8 Clever Tips for Storing Small Appliances, According to Pro Organizers
Now more than ever, we’re relying on the wizardry of gadgets to help us get dinner (and breakfast! And lunch! And snacks!) on the table. Whether we’re talking about your Instant Pot, air fryer, toaster oven, blender, or even that new, cute waffle maker, there is a lot for home cooks to love about small appliances.
But no matter how useful and fun they are, they can take up lots of space. They don’t always fit neatly in cupboards and cabinets, and the situation can get even trickier if you have limited counter space. That’s where this story comes in. We turned to two pro organizers to get their tricks for wrangling small appliances. Here’s what they had to suggest.
Follow the “once a week” rule.
Should that appliance go on the counter or should it get tucked away? According to Liz Bremer, a professional organizer and the owner of Put it Simply Organizing, there’s an easy way to make the call. “If you use it more than once a week, it can go on the counter. If not, store it away,” she says. In other words: It’s worth sacrificing the countertop real estate for your air fryer if you rely on it for dinner each night. (At least, it’s less of a hassle than hauling it in and out of your cabinets every evening.)
Store the heavy stuff down low.
Sharon Lowenheim, a pro organizer and owner of Organizing Goddess, shares a crucial rule for organization and safety: “Heavy appliances should always go in a bottom cabinet, as you don’t want to be lifting something heavy over your head.” That means on top of your fridge is not a great place for your stand mixer!
Make use of your corner cabinet.
A corner cabinet, with or without a built-in lazy Susan, is the ideal spot for storing appliances. Bremer notes that its odd, cavernous depth is perfect for these bulky, awkward-shaped tools. Make the swap, and you’ll see how convenient it is to have everything stored in one place.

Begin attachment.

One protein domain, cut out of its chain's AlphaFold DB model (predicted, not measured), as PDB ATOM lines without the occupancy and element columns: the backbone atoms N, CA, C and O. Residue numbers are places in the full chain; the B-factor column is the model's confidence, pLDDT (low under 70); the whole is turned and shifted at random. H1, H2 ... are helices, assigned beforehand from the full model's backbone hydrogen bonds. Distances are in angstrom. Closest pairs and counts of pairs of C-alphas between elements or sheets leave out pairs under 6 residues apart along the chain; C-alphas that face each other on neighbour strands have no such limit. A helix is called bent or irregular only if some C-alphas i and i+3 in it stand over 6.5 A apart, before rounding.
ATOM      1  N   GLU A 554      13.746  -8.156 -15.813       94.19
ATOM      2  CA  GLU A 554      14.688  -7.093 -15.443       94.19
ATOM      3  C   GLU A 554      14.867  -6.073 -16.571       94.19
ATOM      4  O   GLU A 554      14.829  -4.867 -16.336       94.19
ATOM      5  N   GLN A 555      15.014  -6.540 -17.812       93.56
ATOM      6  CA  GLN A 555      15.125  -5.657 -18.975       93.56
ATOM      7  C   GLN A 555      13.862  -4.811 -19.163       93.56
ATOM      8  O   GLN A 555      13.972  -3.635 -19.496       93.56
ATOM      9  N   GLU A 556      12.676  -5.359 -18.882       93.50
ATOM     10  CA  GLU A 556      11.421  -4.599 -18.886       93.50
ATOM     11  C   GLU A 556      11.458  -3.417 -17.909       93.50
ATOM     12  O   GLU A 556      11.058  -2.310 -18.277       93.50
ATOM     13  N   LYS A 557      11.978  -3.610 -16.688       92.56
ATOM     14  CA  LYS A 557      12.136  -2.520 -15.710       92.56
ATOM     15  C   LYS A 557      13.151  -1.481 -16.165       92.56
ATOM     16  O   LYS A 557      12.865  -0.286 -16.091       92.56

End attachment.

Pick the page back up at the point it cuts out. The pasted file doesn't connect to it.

Outsource to the laundry room.
If there’s not enough space in your kitchen, think outside of the box … and into the laundry room. Bremer notes that some of her clients have found this underutilized room to be a perfect spot for kitchen overflow. As a bonus, it’s relatively easy to install inexpensive shelving in a laundry or mudroom for all of those gadgets.
Invest in a baker’s rack.
If you prefer to keep your appliances closer to where the action happens, take a page from Lowenheim’s playbook and pick up a baker’s rack. These standalone units have multiple shelves for organization — some even have special places for microwaves. If you’re debating where in the kitchen to situate it, keep this tip in mind from Lowenheim: “Preferably the rack would stand against a wall with an outlet so that you can keep your frequently used appliances plugged in and ready to use,” she says.
Get your cords under control.
Appliances rely on electricity to do their cooking magic — and that can result in a tangle of cords on your countertop. Bremer recommends managing the mess by wrapping them up neatly. Not only will this keep your workspace uncluttered, but it will also save the cords from drowning in spills and food mess. Lowenheim recommends using easy cord wraps. She also suggests rearranging countertops so that heavily used appliances live directly next to the outlets. That way, you can eliminate cords that snake all over the place.
Corral the accessories.
Attachments, spare parts, and owner’s manuals — these are the fiddly bits that float around the house, turning up everywhere except when they’re really needed. Take control by using Bremer’s rule: Keep each appliance’s accessories in a zip-top bag or plastic container. Lowenheim suggests using quart-sized bags for the parts and gallon-sized bags for the larger stuff (such as KitchenAid attachments). And both agree: Don’t forget to label the container.
Does it make sense to swap out countertop appliances with the seasons? We asked and Bremer is skeptical. “If you have that many appliances, it might be time to downsize,” she advises, especially if you are tight on storage space. Go through your stash of gadgets and decide which ones you truly use. Lowenheim points out that it’s easy to get caught up in the latest and greatest, but appliances are only useful if you actually use them. Also, maybe you can get by with a few versatile appliances that do more than one thing. For example, maybe you can ditch your slow cooker in favor of your Instant Pot. Or you can get a toaster oven that’s also an air fryer.
How do you organize your small appliances? Tell us in the comments below.
This post originally ran on Kitchn. See it there: 8 Clever Tips for Storing All Your Small Appliances, According to Pro Organizers.